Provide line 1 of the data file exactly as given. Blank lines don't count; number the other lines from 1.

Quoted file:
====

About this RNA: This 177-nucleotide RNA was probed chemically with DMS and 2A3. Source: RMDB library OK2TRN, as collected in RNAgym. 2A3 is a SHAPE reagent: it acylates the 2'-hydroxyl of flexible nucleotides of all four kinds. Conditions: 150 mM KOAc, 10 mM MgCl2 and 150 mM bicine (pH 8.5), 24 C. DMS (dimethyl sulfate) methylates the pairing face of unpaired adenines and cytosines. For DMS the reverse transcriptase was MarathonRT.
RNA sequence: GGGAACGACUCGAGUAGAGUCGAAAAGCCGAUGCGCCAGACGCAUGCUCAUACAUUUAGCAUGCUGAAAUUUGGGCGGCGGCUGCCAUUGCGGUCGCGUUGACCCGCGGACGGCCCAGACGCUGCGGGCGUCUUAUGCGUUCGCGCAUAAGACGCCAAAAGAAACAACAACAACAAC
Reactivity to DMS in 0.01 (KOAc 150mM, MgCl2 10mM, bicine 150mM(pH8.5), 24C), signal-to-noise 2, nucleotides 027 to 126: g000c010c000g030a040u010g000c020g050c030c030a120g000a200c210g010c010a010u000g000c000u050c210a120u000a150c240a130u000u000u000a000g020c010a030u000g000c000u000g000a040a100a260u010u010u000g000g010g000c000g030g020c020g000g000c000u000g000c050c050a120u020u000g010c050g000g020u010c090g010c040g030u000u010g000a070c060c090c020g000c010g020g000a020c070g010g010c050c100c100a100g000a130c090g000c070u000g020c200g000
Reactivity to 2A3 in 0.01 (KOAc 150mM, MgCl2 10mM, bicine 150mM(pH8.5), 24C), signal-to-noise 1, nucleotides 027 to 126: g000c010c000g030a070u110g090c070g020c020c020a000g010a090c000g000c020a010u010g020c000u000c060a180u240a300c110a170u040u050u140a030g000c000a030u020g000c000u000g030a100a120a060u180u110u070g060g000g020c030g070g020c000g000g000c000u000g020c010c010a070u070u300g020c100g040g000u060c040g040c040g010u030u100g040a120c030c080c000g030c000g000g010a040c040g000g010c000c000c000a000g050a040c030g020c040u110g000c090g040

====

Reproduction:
About this RNA: This 177-nucleotide RNA was probed chemically with DMS and 2A3. Source: RMDB library OK2TRN, as collected in RNAgym. 2A3 is a SHAPE reagent: it acylates the 2'-hydroxyl of flexible nucleotides of all four kinds. Conditions: 150 mM KOAc, 10 mM MgCl2 and 150 mM bicine (pH 8.5), 24 C. DMS (dimethyl sulfate) methylates the pairing face of unpaired adenines and cytosines. For DMS the reverse transcriptase was MarathonRT.